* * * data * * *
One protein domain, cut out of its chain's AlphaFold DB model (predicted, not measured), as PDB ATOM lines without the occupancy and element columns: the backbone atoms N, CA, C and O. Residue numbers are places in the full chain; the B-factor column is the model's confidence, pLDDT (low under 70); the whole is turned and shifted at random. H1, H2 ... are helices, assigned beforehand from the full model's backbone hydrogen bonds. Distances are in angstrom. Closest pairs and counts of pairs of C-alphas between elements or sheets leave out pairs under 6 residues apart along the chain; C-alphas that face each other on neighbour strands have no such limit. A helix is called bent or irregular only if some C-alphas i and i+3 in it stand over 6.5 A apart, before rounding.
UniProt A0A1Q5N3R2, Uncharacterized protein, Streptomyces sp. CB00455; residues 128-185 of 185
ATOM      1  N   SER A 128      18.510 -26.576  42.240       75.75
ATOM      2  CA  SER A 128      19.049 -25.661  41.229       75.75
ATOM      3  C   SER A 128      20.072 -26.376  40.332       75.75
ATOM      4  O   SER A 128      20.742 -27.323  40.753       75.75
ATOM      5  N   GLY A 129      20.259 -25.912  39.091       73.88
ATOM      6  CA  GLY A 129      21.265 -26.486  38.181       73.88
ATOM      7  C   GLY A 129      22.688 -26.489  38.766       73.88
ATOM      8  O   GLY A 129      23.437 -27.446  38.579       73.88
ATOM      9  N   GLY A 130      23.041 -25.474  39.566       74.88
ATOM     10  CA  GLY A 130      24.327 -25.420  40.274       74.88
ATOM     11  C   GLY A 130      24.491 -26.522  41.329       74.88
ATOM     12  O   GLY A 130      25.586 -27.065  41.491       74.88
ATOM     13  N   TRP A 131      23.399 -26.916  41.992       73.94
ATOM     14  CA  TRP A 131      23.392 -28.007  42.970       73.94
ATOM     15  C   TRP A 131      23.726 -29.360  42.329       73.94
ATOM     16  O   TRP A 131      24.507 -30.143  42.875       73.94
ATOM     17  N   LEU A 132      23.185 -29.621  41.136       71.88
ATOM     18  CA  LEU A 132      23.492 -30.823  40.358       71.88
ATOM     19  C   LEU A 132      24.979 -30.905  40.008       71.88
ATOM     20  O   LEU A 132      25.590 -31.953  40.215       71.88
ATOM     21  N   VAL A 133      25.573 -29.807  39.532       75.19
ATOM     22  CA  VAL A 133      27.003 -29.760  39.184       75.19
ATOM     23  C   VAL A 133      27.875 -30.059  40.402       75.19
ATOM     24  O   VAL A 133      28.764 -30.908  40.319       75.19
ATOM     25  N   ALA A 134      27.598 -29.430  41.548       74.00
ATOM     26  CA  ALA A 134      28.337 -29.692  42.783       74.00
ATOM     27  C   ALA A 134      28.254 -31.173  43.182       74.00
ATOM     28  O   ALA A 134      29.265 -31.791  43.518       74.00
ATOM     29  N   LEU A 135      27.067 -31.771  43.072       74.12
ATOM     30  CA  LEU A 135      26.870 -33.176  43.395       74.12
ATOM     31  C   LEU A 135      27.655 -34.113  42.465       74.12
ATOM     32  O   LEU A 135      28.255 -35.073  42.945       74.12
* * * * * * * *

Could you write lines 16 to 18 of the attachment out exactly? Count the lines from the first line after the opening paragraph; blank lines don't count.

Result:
ATOM     15  C   TRP A 131      23.726 -29.360  42.329       73.94
ATOM     16  O   TRP A 131      24.507 -30.143  42.875       73.94
ATOM     17  N   LEU A 132      23.185 -29.621  41.136       71.88